Propagation of Croton Plants
There are several ways to propagate croton plants.
Crotons are most commonly propagated via stem cuttings from a parent plant. Trim a segment from your croton plant that has at least three sets of leaves using a sharp, clean pair of shears. Strip off all but 3-5 leaves from the top of the stem. Place this directly into a glass of water, or dip it into a rooting hormone and place it into a mix of vermiculite, river sand, and peat moss.
Place a cover over the croton plant to help keep it humid as it develops roots. If you don’t have a glass cloche or other humidity-trapping cover, use a plastic bag to simulate one. Once new growth roots have formed, transplant your croton plant gently into a good, well-draining potting mix.
Some people have found it possible to separate croton plants at the root, especially if they have outgrown their container and you see roots growing through the drainage hole. However, this can be problematic, as the croton plant doesn’t like being moved around much, and both your original plant and new stem cuttings may suffer wilting and leaf loss this way.
Finally, there’s a process called air layering. Make a diagonal cut through one-third to half of the diameter of a croton plant stem while it’s still attached to the main plant. Treat the resulting wound with some rooting hormone, and keep it open with a wooden matchstick or toothpick.
Carefully pack damp sphagnum moss around the area, and wrap it in plastic wrap. Make sure it’s kept moist – if the moss begins to turn tan in color, it must be remoistened. The wound will form new growth roots in time. Once those roots have developed, unwrap the plastic wrap, trim the rest of the way through the stem, and repot your new plant in a well-draining potting mix.
As your croton plant grows, it will eventually get to the point where it needs a larger pot. Repotting is an important part of croton plant care. Select a pot that’s only 1-2 inches larger in diameter than its current one, and take some of your potting mix and place some in the bottom of the new pot. Then, carefully and gently remove your croton plant from its old pot.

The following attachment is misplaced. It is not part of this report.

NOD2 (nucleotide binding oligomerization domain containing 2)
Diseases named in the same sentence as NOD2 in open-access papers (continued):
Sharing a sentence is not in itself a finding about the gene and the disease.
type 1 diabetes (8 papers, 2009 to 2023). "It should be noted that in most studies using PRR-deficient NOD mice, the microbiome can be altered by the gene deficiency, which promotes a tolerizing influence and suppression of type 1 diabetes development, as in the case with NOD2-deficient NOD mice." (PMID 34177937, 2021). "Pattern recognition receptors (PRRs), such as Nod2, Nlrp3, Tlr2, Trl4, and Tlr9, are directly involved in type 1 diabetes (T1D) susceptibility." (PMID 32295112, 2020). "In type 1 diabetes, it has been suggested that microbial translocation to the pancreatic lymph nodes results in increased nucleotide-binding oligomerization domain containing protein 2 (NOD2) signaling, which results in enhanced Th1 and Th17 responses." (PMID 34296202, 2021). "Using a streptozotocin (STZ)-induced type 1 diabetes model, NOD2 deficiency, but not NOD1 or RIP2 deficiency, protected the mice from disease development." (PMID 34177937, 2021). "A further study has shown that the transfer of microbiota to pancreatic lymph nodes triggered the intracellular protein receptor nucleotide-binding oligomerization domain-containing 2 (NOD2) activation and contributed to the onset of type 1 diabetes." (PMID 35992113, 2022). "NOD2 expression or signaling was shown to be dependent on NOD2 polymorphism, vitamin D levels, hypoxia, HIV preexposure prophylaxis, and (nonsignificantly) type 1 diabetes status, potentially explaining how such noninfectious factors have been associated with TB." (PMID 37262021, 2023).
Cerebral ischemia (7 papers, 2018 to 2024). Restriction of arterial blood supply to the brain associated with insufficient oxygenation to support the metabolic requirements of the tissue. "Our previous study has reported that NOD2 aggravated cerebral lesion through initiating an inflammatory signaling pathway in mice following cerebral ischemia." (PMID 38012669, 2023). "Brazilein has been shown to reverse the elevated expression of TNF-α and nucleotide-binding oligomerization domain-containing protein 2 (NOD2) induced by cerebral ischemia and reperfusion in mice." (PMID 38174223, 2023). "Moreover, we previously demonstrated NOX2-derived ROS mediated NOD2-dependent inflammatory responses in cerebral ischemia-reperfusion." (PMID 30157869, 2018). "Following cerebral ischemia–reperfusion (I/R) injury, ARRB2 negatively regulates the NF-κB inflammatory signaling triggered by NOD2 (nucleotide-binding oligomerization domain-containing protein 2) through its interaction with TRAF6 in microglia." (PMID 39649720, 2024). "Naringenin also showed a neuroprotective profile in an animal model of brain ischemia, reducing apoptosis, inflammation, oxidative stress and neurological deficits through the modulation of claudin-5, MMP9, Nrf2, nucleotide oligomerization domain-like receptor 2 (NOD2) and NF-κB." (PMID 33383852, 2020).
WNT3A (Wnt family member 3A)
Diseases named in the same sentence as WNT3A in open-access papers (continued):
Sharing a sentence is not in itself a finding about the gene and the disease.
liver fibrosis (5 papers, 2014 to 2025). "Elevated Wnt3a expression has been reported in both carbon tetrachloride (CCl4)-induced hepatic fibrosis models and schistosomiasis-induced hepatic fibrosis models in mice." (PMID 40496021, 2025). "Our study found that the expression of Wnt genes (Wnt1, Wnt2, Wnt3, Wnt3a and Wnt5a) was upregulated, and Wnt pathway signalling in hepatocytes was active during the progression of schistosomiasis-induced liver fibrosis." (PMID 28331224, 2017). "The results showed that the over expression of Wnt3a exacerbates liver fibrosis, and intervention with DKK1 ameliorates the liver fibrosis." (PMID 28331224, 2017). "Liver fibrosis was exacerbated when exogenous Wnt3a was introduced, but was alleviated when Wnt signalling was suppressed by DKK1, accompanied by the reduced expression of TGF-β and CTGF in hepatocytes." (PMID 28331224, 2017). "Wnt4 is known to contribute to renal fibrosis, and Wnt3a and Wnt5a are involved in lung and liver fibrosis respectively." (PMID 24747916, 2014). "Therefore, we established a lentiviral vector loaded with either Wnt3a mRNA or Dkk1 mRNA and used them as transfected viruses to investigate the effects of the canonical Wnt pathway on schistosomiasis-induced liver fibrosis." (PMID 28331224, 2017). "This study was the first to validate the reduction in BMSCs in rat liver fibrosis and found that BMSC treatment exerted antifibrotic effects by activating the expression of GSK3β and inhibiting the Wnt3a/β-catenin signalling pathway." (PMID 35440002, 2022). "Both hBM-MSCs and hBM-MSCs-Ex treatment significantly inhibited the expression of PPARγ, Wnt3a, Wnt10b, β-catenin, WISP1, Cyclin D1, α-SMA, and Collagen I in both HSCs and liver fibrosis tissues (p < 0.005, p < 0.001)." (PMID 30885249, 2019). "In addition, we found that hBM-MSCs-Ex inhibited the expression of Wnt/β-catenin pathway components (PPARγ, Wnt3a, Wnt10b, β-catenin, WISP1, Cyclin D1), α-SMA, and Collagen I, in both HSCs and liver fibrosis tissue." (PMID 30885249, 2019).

If it appears to be a bit root-bound, separate the roots slightly with your fingers. If they’re too interlocked, use a potting knife to score the roots lightly. Then place the croton plant into the pot, making sure there’s enough potting soil below to put it within an inch of the pot’s top. Carefully fill around the sides of the plant with additional potting soil as needed, and then water it thoroughly to moisten all of the soil and help it settle, stopping when water comes out the bottom of the pot.
Generally, croton plants only need to be pruned to remove dead or unhealthy foliage or to maintain a compact size. Wear gloves if you need to prune your croton plant, as the croton’s milky sap can cause skin irritation. Use a sharp, clean pair of bypass loppers or shears to make your cuts.
Dead croton leaves and branches should be pruned all the way to the main body of the croton plant. Diseased branches should be cut off at least six inches outside of the diseased area, ideally just above a leaf or node on the stem. Long or overgrown branches should also be cut back just above a leaf or node on the stem to maintain the plant’s shape.
Unless the branches are dead or diseased, avoid cutting more than a third of a branch’s length off so you don’t stress the croton plant. Allow it to form new leaf growth before pruning it again.
Now that we’ve discussed croton plant care let’s talk about problems. Here’s what might be causing issues and how to fix them.
Croton Growing Problems